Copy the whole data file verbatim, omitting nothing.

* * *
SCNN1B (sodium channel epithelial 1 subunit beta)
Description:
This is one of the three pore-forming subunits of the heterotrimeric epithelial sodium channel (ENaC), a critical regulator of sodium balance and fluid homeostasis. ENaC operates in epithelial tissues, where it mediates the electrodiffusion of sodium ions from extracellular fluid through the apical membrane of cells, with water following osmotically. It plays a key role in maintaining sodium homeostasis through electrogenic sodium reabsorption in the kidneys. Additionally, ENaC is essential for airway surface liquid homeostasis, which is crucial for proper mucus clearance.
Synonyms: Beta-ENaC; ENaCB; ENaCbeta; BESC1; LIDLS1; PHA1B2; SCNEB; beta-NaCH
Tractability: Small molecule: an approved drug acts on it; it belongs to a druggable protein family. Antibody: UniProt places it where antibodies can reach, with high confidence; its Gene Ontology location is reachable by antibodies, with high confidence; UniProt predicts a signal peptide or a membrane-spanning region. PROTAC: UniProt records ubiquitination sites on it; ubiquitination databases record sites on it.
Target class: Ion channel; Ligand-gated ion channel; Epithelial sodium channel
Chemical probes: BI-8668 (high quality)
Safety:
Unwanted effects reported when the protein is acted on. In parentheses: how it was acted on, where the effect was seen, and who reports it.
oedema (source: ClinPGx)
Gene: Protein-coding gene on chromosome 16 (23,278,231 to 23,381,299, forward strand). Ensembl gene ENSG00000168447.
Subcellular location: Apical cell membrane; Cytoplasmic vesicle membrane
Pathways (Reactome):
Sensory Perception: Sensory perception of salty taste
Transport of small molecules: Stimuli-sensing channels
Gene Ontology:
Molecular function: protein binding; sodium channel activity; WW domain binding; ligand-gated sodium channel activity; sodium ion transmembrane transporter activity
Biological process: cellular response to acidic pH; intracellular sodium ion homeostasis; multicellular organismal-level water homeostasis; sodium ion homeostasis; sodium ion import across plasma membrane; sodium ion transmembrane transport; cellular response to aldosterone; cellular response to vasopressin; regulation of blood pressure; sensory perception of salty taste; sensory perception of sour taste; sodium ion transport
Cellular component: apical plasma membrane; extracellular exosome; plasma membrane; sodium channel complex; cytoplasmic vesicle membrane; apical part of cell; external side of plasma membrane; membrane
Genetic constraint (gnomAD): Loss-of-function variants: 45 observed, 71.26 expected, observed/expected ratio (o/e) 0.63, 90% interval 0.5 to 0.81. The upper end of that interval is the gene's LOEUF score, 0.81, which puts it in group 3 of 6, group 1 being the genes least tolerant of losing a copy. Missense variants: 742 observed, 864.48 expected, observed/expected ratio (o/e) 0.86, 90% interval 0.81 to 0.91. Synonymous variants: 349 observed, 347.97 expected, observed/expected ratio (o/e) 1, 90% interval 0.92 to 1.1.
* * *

SCNN1B (sodium channel epithelial 1 subunit beta)
Description:
This is one of the three pore-forming subunits of the heterotrimeric epithelial sodium channel (ENaC), a critical regulator of sodium balance and fluid homeostasis. ENaC operates in epithelial tissues, where it mediates the electrodiffusion of sodium ions from extracellular fluid through the apical membrane of cells, with water following osmotically. It plays a key role in maintaining sodium homeostasis through electrogenic sodium reabsorption in the kidneys. Additionally, ENaC is essential for airway surface liquid homeostasis, which is crucial for proper mucus clearance.
Synonyms: Beta-ENaC; ENaCB; ENaCbeta; BESC1; LIDLS1; PHA1B2; SCNEB; beta-NaCH
Tractability: Small molecule: an approved drug acts on it; it belongs to a druggable protein family. Antibody: UniProt places it where antibodies can reach, with high confidence; its Gene Ontology location is reachable by antibodies, with high confidence; UniProt predicts a signal peptide or a membrane-spanning region. PROTAC: UniProt records ubiquitination sites on it; ubiquitination databases record sites on it.
Target class: Ion channel; Ligand-gated ion channel; Epithelial sodium channel
Chemical probes: BI-8668 (high quality)
Safety:
Unwanted effects reported when the protein is acted on. In parentheses: how it was acted on, where the effect was seen, and who reports it.
oedema (source: ClinPGx)
Gene: Protein-coding gene on chromosome 16 (23,278,231 to 23,381,299, forward strand). Ensembl gene ENSG00000168447.
Subcellular location: Apical cell membrane; Cytoplasmic vesicle membrane
Pathways (Reactome):
Sensory Perception: Sensory perception of salty taste
Transport of small molecules: Stimuli-sensing channels
Gene Ontology:
Molecular function: protein binding; sodium channel activity; WW domain binding; ligand-gated sodium channel activity; sodium ion transmembrane transporter activity
Biological process: cellular response to acidic pH; intracellular sodium ion homeostasis; multicellular organismal-level water homeostasis; sodium ion homeostasis; sodium ion import across plasma membrane; sodium ion transmembrane transport; cellular response to aldosterone; cellular response to vasopressin; regulation of blood pressure; sensory perception of salty taste; sensory perception of sour taste; sodium ion transport
Cellular component: apical plasma membrane; extracellular exosome; plasma membrane; sodium channel complex; cytoplasmic vesicle membrane; apical part of cell; external side of plasma membrane; membrane
Genetic constraint (gnomAD): Loss-of-function variants: 45 observed, 71.26 expected, observed/expected ratio (o/e) 0.63, 90% interval 0.5 to 0.81. The upper end of that interval is the gene's LOEUF score, 0.81, which puts it in group 3 of 6, group 1 being the genes least tolerant of losing a copy. Missense variants: 742 observed, 864.48 expected, observed/expected ratio (o/e) 0.86, 90% interval 0.81 to 0.91. Synonymous variants: 349 observed, 347.97 expected, observed/expected ratio (o/e) 1, 90% interval 0.92 to 1.1.